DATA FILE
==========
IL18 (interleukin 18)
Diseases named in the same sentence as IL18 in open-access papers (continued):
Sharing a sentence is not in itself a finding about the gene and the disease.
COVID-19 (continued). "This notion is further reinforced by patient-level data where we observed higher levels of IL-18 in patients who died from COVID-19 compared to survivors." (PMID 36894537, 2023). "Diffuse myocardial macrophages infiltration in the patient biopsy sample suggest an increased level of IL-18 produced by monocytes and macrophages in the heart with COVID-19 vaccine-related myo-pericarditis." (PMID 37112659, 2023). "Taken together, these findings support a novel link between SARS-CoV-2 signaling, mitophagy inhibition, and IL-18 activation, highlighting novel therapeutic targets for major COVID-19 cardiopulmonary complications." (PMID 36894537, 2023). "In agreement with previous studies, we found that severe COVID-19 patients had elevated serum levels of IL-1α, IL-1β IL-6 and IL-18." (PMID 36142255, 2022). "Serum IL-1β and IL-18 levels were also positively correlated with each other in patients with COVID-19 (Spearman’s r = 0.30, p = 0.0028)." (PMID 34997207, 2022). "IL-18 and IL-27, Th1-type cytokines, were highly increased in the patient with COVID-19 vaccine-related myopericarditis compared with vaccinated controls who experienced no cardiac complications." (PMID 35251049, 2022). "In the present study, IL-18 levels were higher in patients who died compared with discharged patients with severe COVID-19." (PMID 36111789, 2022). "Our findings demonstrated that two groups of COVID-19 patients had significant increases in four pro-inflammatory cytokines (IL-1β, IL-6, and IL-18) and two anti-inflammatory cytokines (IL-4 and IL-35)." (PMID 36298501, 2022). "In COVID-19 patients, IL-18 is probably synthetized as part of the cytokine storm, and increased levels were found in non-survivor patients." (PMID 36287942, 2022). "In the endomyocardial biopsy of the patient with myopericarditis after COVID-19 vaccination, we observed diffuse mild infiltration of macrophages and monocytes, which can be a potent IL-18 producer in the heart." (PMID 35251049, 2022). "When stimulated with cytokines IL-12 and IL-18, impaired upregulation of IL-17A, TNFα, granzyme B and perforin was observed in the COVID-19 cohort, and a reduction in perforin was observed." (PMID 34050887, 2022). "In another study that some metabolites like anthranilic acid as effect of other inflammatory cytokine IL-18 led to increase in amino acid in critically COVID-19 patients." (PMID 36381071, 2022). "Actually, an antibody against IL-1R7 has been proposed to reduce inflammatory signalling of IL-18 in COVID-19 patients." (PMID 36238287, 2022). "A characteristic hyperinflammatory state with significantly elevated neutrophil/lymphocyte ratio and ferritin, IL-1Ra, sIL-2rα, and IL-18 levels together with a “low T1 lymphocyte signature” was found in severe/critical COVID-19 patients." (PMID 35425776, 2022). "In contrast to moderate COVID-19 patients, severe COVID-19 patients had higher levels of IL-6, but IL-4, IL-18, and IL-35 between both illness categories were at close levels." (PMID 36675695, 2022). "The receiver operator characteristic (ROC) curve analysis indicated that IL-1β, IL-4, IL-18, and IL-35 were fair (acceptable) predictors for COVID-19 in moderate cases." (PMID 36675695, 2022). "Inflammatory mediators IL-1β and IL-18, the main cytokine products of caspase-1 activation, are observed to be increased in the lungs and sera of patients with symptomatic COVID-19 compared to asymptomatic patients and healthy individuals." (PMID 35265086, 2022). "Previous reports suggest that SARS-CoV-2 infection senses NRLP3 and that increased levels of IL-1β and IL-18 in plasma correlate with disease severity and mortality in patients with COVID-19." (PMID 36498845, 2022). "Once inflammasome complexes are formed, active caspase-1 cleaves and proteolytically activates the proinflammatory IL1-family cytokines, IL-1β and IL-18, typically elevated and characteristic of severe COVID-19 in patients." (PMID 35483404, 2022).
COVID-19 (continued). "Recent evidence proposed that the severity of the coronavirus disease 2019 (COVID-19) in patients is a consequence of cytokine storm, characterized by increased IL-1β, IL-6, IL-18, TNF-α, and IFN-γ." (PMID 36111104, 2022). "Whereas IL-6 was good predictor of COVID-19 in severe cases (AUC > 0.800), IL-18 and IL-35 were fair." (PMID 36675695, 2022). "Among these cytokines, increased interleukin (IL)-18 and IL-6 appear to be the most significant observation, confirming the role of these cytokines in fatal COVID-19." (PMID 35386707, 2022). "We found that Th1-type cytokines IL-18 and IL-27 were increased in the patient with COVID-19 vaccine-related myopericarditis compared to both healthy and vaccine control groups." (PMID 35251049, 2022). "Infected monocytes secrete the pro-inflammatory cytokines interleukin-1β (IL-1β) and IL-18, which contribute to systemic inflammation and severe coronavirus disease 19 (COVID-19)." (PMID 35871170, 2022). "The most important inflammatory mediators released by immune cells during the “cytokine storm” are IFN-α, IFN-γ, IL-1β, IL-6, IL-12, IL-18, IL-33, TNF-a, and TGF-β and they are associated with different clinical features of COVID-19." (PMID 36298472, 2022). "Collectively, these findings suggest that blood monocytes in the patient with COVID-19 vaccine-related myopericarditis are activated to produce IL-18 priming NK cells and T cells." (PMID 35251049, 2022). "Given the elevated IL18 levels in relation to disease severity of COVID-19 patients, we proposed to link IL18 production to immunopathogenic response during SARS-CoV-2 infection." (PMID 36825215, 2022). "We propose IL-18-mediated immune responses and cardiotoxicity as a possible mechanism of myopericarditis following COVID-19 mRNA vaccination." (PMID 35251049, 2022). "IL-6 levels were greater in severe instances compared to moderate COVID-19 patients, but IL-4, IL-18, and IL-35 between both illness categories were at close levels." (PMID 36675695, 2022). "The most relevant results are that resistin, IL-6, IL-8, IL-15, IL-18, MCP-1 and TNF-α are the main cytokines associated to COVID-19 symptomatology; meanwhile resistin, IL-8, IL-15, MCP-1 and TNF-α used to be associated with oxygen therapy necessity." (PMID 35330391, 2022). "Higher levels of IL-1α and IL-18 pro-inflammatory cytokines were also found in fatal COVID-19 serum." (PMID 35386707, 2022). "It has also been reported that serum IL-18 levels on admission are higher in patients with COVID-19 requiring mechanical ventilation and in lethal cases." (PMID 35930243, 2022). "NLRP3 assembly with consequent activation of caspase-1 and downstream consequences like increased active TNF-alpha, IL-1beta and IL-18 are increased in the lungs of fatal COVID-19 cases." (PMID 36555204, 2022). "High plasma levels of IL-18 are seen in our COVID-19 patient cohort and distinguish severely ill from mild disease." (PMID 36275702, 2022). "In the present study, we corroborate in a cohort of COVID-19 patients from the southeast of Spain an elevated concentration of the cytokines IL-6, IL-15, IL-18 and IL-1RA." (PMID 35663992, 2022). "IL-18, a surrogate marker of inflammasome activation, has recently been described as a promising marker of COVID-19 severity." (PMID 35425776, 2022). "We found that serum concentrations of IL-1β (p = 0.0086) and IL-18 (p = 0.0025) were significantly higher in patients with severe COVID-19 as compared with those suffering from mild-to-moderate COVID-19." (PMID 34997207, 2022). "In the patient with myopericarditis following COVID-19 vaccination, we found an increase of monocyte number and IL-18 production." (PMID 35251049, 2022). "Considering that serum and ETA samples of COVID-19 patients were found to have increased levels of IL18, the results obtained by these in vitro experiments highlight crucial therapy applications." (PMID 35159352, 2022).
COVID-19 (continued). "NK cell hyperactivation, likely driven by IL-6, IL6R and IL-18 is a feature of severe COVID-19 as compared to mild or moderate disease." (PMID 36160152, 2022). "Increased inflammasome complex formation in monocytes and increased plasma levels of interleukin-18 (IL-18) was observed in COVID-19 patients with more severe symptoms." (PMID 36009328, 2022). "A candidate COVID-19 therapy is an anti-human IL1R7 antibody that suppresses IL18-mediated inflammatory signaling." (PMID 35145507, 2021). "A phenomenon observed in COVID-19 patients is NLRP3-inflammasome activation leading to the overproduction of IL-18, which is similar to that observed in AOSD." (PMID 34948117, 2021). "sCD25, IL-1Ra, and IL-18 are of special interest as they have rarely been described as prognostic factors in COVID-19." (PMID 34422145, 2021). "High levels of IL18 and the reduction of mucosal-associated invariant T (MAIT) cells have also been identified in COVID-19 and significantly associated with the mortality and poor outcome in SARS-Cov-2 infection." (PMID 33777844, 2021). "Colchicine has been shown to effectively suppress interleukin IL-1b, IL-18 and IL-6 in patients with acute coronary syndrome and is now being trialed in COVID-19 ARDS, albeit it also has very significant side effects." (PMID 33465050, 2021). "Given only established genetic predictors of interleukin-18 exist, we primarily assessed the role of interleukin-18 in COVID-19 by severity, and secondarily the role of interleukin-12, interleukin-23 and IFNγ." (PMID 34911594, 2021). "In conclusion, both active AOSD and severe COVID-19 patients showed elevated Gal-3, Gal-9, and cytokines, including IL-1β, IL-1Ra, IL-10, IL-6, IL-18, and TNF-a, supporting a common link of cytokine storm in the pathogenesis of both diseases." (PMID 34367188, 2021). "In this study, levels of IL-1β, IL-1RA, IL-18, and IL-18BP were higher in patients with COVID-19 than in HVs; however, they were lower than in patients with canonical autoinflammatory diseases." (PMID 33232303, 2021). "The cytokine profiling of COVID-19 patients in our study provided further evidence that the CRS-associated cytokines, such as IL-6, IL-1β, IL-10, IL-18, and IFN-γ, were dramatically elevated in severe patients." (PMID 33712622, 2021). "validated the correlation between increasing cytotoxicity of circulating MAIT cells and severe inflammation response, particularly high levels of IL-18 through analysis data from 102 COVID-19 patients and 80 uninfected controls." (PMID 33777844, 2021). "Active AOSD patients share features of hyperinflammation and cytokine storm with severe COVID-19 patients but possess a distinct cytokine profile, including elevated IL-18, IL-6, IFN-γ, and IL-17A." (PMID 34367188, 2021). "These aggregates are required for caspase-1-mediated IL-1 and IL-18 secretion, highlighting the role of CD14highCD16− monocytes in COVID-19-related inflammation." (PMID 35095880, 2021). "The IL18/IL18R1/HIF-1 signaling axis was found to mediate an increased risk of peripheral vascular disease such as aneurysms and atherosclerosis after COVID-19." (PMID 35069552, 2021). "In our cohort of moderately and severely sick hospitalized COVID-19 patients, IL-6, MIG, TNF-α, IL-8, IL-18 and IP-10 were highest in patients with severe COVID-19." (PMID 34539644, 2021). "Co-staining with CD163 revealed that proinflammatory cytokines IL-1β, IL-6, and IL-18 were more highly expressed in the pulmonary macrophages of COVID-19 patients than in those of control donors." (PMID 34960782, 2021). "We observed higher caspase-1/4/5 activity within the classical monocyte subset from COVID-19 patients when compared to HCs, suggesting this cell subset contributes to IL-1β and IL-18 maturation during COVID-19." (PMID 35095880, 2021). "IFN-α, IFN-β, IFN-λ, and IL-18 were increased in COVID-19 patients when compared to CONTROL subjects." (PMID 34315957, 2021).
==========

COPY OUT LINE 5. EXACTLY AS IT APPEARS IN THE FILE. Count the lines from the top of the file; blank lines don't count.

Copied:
COVID-19 (continued). "Recent evidence proposed that the severity of the coronavirus disease 2019 (COVID-19) in patients is a consequence of cytokine storm, characterized by increased IL-1β, IL-6, IL-18, TNF-α, and IFN-γ." (PMID 36111104, 2022). "Whereas IL-6 was good predictor of COVID-19 in severe cases (AUC > 0.800), IL-18 and IL-35 were fair." (PMID 36675695, 2022). "Among these cytokines, increased interleukin (IL)-18 and IL-6 appear to be the most significant observation, confirming the role of these cytokines in fatal COVID-19." (PMID 35386707, 2022). "We found that Th1-type cytokines IL-18 and IL-27 were increased in the patient with COVID-19 vaccine-related myopericarditis compared to both healthy and vaccine control groups." (PMID 35251049, 2022). "Infected monocytes secrete the pro-inflammatory cytokines interleukin-1β (IL-1β) and IL-18, which contribute to systemic inflammation and severe coronavirus disease 19 (COVID-19)." (PMID 35871170, 2022). "The most important inflammatory mediators released by immune cells during the “cytokine storm” are IFN-α, IFN-γ, IL-1β, IL-6, IL-12, IL-18, IL-33, TNF-a, and TGF-β and they are associated with different clinical features of COVID-19." (PMID 36298472, 2022). "Collectively, these findings suggest that blood monocytes in the patient with COVID-19 vaccine-related myopericarditis are activated to produce IL-18 priming NK cells and T cells." (PMID 35251049, 2022). "Given the elevated IL18 levels in relation to disease severity of COVID-19 patients, we proposed to link IL18 production to immunopathogenic response during SARS-CoV-2 infection." (PMID 36825215, 2022). "We propose IL-18-mediated immune responses and cardiotoxicity as a possible mechanism of myopericarditis following COVID-19 mRNA vaccination." (PMID 35251049, 2022). "IL-6 levels were greater in severe instances compared to moderate COVID-19 patients, but IL-4, IL-18, and IL-35 between both illness categories were at close levels." (PMID 36675695, 2022). "The most relevant results are that resistin, IL-6, IL-8, IL-15, IL-18, MCP-1 and TNF-α are the main cytokines associated to COVID-19 symptomatology; meanwhile resistin, IL-8, IL-15, MCP-1 and TNF-α used to be associated with oxygen therapy necessity." (PMID 35330391, 2022). "Higher levels of IL-1α and IL-18 pro-inflammatory cytokines were also found in fatal COVID-19 serum." (PMID 35386707, 2022). "It has also been reported that serum IL-18 levels on admission are higher in patients with COVID-19 requiring mechanical ventilation and in lethal cases." (PMID 35930243, 2022). "NLRP3 assembly with consequent activation of caspase-1 and downstream consequences like increased active TNF-alpha, IL-1beta and IL-18 are increased in the lungs of fatal COVID-19 cases." (PMID 36555204, 2022). "High plasma levels of IL-18 are seen in our COVID-19 patient cohort and distinguish severely ill from mild disease." (PMID 36275702, 2022). "In the present study, we corroborate in a cohort of COVID-19 patients from the southeast of Spain an elevated concentration of the cytokines IL-6, IL-15, IL-18 and IL-1RA." (PMID 35663992, 2022). "IL-18, a surrogate marker of inflammasome activation, has recently been described as a promising marker of COVID-19 severity." (PMID 35425776, 2022). "We found that serum concentrations of IL-1β (p = 0.0086) and IL-18 (p = 0.0025) were significantly higher in patients with severe COVID-19 as compared with those suffering from mild-to-moderate COVID-19." (PMID 34997207, 2022). "In the patient with myopericarditis following COVID-19 vaccination, we found an increase of monocyte number and IL-18 production." (PMID 35251049, 2022). "Considering that serum and ETA samples of COVID-19 patients were found to have increased levels of IL18, the results obtained by these in vitro experiments highlight crucial therapy applications." (PMID 35159352, 2022).